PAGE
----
The countdown to the filing deadline for 2013 taxes is on so when IRS pops up on caller ID, it might not be a surprise. Your first thought may be that the agency is calling about the tax forms you recently filed or to remind you to file your taxes. However, there’s a reason to think twice before providing the information the caller asks for. The IRS watchdog group recently warned about a sophisticated phone tax scam that has cost taxpayers more than $1 million.

The Treasury Inspector General for Tax Administration (TIGTA) said that thousands of Americans have fallen victim to this scam, calling it the largest of its kind that the watchdog group has ever seen. A crook posing as an IRS agent calls and provides the last four digits of your Social Security number as confirmation. The fake IRS agent tells taxpayers that they owe money and provides details of how this can be paid using pre-paid debit cards or wire transfers. These scammers have also used bogus emails and called back claiming to be police or department of motor vehicle officials to support their scam.

Scams are increasingly more complex and while this may sound authentic, the truth is the IRS usually first contacts taxpayers about unpaid taxes through the mail, not the phone or email.

Although we are careful to lock our front door, keep our wallet safe and know where the kids are playing, too many people are falling victim to new and creative thieves, particularly over the phone and on the internet. There are many new ways that thieves are trying to enter our lives and it can result in identify theft or financial theft. The old adage holds true that if something sounds too good to be true, it probably is.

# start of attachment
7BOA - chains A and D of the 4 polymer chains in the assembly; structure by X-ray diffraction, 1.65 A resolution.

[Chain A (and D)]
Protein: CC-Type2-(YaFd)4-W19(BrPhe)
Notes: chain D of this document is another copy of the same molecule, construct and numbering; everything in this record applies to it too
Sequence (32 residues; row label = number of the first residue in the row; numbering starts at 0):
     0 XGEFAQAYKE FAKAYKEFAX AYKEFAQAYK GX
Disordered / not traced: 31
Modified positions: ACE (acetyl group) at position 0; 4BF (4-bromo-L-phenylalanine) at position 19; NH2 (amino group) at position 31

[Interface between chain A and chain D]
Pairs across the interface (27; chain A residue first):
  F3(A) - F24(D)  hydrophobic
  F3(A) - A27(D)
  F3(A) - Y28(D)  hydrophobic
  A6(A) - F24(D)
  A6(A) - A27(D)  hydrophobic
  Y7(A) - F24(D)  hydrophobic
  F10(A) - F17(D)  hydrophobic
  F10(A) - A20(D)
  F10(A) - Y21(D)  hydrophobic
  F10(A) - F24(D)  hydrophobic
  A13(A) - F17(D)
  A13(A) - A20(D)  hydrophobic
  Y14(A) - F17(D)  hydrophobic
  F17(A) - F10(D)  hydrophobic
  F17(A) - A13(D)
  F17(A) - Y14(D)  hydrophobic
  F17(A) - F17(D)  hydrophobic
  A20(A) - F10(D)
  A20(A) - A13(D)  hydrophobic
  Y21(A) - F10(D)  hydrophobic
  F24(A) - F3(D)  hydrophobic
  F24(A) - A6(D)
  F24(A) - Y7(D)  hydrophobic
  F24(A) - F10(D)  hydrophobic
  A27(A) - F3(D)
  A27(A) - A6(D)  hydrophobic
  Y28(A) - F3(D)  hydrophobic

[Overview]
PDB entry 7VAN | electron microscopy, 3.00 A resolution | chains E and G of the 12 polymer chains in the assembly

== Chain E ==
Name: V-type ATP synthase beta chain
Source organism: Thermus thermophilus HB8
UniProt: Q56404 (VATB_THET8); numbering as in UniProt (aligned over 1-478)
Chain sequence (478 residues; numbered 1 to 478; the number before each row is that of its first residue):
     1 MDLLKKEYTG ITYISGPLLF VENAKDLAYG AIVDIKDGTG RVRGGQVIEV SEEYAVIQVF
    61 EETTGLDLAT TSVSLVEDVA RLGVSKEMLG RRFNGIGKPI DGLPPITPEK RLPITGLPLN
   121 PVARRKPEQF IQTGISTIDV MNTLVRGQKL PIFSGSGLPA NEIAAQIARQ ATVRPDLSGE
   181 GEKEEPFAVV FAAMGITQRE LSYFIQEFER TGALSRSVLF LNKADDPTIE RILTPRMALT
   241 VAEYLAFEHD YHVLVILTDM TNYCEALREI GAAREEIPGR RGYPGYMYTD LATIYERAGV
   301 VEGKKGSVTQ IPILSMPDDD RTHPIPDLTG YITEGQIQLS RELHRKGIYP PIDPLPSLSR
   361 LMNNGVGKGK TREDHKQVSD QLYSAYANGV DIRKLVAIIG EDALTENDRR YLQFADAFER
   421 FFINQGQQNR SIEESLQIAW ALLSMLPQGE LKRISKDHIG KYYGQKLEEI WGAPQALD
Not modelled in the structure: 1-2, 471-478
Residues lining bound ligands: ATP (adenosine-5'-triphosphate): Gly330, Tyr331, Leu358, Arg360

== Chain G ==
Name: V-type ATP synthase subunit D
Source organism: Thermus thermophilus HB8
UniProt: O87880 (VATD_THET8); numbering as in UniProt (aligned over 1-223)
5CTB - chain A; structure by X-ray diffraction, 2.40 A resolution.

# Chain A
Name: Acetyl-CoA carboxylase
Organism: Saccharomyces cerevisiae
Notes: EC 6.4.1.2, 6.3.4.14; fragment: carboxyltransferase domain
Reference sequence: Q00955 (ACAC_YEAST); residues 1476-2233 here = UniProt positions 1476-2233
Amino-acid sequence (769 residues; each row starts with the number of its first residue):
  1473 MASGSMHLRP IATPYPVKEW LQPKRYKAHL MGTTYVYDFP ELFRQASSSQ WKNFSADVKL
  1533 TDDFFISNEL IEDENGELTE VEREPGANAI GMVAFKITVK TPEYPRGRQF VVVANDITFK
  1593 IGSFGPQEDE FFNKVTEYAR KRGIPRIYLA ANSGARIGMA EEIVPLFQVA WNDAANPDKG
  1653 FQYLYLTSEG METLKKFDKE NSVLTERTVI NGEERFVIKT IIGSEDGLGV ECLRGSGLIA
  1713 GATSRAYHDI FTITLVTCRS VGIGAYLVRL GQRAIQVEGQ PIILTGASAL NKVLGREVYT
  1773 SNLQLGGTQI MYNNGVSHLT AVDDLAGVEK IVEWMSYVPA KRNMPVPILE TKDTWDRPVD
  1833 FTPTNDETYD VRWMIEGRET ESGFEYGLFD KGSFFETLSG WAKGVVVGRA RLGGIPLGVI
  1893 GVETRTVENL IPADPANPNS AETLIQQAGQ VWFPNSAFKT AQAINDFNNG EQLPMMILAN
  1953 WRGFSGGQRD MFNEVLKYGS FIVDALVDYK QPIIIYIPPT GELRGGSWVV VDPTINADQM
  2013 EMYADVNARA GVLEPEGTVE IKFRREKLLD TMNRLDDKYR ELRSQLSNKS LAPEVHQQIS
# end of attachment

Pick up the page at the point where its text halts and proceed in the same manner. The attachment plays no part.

Recently an Arkansan called our office after he was informed that he won a lottery overseas. He supplied his bank information for a direct deposit and all of the money in his account was stolen. The documents for this scam looked very official and included a fake letter from Attorney General Eric Holder.

It is important that we continue to be vigilant with our personal information. Modern day scams can be very detailed and convincing. Check with someone you know and trust before you respond to an unsolicited email or phone call. Although the documents can look official, a person familiar with banking or government documents can usually tell quickly whether or not it is legitimate.

The Taxpayer Advocate Service, a division of the IRS that offers free assistance for resolving tax problems recently said it learned of a new email phishing scam that includes the division’s logo. Taxpayers receive an email with a bogus case number that says their 2013 tax return was flagged for review because of a processing error. The email also contains links to solicit personal information.

If you get an email or call similar to what I’ve described, report it to the IRS. Reporting scams or suspicious activity may help you and others avoid financial or identify theft.